Kota has a semi arid climate (Köppen climate classification BSh) with high temperatures throughout the year. Summers are long, hot and dry, starting in late March and lasting till the end of June. The monsoon season follows with comparatively lower temperatures, but higher humidity and frequent, torrential downpours. The monsoons subside in October and temperatures rise again. The brief, mild winter starts in late November and lasts until the last week of February. Temperatures hover between 26.7 °C (max) to 12 °C (min). This can be considered the best time to visit Kota because of intense heat in the summer.
The average annual rainfall in the Kota district is 660.6 mm. Most of the rainfall can be attributed to the southwest monsoon which has its beginning around the last week of June and may last till mid-September. Pre-monsoon showers begin towards the middle of June with post-monsoon rains occasionally occurring in October. The winter is largely dry, although some rainfall does occur as a result of the Western Disturbance passing over the region.
|Climate data for Kota|
|Record high °C (°F)||30.4
|Average high °C (°F)||25
|Average low °C (°F)||10
|Record low °C (°F)||4.4
|Average precipitation mm (inches)||10
|Average rainy days||0.9||1.0||0.6||0.4||2.1||6.9||13.1||15.2||5.6||1.6||1.2||0.5||49.1|
|Average relative humidity (%)||48||38||25||19||23||43||67||74||58||40||41||48||43.7|
|Source: Kota weather, NOAA (1971-1990)|
The history of the city dates back to the 12th century AD when the Hada clan, a Chauhan Rajput chieftain, Rao Deva, conquered the territory and founded Bundi and Hadoti. Later, in the early 17th century, during the reign of the Mughal Emperor Jahangir, the ruler of Bundi - Rao Ratan Singh, gave the smaller principality of Kota to his son, Madho Singh. Since then Kota became a hallmark of the Rajput gallantry and culture.
The independent state of Kota became a reality in 1631 when Rao Madho Singhal, the second son of Rao Ratan of Bundi was made the ruler, by the Mughal Emperor Jahangir. Soon Kota outgrew its parent state to become bigger in area, richer in revenue and more powerful. Maharao Bhim Singh played a pivotal role in Kota's history, having held a 'Mansab' of five thousand and being the first in his dynasty to have the title of Maharao. During the colonial period, firebrand social activist Guru Radha Kishan organised the masses against the policies of the government. He left Kota after local administration came to know about the arrest warrant issued against him for his participation in Indian Independence activities.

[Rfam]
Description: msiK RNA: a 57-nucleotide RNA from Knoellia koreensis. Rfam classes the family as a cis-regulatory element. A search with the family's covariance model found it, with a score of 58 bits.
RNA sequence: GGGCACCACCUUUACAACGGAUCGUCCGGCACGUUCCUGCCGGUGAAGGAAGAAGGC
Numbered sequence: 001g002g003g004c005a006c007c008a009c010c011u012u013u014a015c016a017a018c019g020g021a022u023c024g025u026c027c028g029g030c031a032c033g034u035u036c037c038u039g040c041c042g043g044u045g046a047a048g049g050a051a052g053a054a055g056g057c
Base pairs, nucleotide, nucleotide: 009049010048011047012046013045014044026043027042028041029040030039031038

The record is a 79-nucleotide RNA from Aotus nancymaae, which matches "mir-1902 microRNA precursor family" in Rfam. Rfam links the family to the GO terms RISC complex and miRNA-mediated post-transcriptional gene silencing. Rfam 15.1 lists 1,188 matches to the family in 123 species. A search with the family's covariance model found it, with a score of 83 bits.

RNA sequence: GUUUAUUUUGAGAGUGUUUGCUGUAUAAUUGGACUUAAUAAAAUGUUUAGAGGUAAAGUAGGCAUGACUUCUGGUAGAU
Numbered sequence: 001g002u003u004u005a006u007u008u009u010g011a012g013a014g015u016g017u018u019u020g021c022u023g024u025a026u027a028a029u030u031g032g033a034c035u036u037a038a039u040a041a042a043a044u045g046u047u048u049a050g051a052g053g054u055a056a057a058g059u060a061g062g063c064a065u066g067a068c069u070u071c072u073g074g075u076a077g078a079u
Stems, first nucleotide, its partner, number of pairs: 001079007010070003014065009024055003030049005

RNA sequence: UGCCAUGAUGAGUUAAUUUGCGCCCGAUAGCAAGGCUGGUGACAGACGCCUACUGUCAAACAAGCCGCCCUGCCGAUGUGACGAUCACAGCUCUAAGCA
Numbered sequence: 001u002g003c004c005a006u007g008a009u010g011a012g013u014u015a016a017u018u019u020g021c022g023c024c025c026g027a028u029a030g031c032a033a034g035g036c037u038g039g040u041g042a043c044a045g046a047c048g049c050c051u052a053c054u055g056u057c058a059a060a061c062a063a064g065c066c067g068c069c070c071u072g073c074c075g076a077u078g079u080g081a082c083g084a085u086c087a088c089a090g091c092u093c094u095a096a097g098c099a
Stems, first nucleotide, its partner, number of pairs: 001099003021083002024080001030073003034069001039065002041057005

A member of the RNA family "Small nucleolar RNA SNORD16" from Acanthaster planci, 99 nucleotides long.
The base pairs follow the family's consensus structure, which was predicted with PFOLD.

Princely city of Kota
|Princely city: Kota (कोटा)|
|Independence from:||Bundi State|
|Dynasties||Rajput Chauhan Hada|
As of 2011[update], Kota City had a population of 1,001,365, of which male and female are 529,795 and 471,570 respectively. Although Kota city has population of 1,001,365; its urban Agglomeration is city only and does not qualify under the definition for a metropolitan city as defined by the Ministry of Home Affairs, Government of India. The sex ratio was 906 and 12.74% were under six years of age. The effective literacy rate was 83.65%, with male literacy at 90.56% and female literacy at 75.90%. It is 26th largest District in Rajasthan.